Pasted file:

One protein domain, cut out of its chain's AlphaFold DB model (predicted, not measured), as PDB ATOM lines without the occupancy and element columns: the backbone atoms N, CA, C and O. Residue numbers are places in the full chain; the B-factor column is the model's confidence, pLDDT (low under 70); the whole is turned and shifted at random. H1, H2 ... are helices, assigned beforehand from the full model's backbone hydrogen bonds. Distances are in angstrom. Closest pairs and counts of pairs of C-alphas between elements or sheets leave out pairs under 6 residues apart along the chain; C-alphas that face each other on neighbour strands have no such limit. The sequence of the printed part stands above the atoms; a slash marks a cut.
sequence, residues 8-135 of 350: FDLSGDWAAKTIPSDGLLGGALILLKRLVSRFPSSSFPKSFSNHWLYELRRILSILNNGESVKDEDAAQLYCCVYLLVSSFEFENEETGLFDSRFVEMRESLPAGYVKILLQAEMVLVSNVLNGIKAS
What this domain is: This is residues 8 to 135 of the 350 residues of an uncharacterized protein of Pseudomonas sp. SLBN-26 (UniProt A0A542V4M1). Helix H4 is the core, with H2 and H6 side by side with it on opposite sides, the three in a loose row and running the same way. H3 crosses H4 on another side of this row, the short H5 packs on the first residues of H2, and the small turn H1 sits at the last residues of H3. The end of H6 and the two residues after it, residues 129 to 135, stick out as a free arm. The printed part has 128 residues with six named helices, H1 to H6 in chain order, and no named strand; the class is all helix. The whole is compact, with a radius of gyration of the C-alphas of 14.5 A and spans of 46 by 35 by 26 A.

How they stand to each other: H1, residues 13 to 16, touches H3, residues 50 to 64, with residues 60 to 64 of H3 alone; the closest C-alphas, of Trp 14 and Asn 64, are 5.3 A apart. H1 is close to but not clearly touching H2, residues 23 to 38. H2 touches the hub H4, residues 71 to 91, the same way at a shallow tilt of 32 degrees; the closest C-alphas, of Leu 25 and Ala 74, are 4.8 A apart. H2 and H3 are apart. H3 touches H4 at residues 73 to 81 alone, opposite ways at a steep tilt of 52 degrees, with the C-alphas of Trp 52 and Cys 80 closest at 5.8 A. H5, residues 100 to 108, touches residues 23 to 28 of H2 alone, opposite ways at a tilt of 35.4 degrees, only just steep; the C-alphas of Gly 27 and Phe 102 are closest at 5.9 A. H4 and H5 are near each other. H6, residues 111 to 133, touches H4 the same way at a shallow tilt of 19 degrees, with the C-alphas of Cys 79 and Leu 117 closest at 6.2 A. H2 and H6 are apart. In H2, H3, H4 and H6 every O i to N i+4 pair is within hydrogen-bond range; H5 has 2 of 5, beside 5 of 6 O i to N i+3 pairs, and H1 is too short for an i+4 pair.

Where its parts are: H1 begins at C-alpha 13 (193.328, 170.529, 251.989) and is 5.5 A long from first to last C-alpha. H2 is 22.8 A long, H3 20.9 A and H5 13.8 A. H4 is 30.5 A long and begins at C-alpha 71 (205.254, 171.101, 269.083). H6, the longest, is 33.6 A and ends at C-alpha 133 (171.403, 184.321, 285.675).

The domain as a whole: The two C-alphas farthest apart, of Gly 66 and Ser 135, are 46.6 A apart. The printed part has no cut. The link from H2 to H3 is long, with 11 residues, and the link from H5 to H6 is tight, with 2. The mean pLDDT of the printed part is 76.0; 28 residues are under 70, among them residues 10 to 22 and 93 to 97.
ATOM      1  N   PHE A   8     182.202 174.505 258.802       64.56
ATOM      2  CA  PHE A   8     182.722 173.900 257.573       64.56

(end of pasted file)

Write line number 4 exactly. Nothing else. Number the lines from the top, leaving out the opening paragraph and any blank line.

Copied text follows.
Where its parts are: H1 begins at C-alpha 13 (193.328, 170.529, 251.989) and is 5.5 A long from first to last C-alpha. H2 is 22.8 A long, H3 20.9 A and H5 13.8 A. H4 is 30.5 A long and begins at C-alpha 71 (205.254, 171.101, 269.083). H6, the longest, is 33.6 A and ends at C-alpha 133 (171.403, 184.321, 285.675).